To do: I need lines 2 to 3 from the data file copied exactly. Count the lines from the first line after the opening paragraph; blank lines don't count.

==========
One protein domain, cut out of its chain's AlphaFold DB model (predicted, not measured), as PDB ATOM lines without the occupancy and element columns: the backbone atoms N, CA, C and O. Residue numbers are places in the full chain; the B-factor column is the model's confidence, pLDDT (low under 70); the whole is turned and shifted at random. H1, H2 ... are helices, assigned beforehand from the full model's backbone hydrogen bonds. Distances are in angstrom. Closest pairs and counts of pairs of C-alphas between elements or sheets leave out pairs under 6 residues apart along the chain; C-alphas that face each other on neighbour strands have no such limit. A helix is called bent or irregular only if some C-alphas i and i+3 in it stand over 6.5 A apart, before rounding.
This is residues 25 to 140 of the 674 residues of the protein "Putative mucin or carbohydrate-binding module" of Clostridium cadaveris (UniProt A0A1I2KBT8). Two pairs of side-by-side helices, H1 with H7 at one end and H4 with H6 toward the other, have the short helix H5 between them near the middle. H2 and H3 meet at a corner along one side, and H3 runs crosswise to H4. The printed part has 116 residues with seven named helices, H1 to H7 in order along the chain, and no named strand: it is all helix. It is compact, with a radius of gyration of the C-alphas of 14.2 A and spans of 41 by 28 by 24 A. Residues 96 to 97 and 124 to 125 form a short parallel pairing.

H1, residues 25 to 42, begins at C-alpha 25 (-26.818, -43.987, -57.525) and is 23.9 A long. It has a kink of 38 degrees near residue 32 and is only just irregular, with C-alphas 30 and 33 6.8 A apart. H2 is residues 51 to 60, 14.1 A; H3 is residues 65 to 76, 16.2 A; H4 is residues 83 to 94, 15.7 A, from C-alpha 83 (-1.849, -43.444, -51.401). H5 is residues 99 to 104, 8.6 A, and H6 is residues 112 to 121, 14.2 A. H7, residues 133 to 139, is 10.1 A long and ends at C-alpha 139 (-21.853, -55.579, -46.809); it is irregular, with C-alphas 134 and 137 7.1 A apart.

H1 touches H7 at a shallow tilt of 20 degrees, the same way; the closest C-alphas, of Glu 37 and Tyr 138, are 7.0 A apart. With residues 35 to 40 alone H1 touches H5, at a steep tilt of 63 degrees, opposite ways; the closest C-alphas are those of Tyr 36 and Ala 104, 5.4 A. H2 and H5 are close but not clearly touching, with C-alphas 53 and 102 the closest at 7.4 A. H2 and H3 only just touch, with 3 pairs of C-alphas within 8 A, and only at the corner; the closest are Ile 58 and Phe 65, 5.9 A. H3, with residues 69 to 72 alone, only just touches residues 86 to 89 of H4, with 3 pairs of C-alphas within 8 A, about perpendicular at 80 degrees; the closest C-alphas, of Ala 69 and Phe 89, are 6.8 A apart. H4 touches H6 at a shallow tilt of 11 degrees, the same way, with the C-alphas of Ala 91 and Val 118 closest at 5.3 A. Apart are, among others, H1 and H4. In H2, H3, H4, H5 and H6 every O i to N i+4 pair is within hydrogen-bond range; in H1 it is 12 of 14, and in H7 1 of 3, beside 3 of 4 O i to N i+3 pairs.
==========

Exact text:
H1, residues 25 to 42, begins at C-alpha 25 (-26.818, -43.987, -57.525) and is 23.9 A long. It has a kink of 38 degrees near residue 32 and is only just irregular, with C-alphas 30 and 33 6.8 A apart. H2 is residues 51 to 60, 14.1 A; H3 is residues 65 to 76, 16.2 A; H4 is residues 83 to 94, 15.7 A, from C-alpha 83 (-1.849, -43.444, -51.401). H5 is residues 99 to 104, 8.6 A, and H6 is residues 112 to 121, 14.2 A. H7, residues 133 to 139, is 10.1 A long and ends at C-alpha 139 (-21.853, -55.579, -46.809); it is irregular, with C-alphas 134 and 137 7.1 A apart.

H1 touches H7 at a shallow tilt of 20 degrees, the same way; the closest C-alphas, of Glu 37 and Tyr 138, are 7.0 A apart. With residues 35 to 40 alone H1 touches H5, at a steep tilt of 63 degrees, opposite ways; the closest C-alphas are those of Tyr 36 and Ala 104, 5.4 A. H2 and H5 are close but not clearly touching, with C-alphas 53 and 102 the closest at 7.4 A. H2 and H3 only just touch, with 3 pairs of C-alphas within 8 A, and only at the corner; the closest are Ile 58 and Phe 65, 5.9 A. H3, with residues 69 to 72 alone, only just touches residues 86 to 89 of H4, with 3 pairs of C-alphas within 8 A, about perpendicular at 80 degrees; the closest C-alphas, of Ala 69 and Phe 89, are 6.8 A apart. H4 touches H6 at a shallow tilt of 11 degrees, the same way, with the C-alphas of Ala 91 and Val 118 closest at 5.3 A. Apart are, among others, H1 and H4. In H2, H3, H4, H5 and H6 every O i to N i+4 pair is within hydrogen-bond range; in H1 it is 12 of 14, and in H7 1 of 3, beside 3 of 4 O i to N i+3 pairs.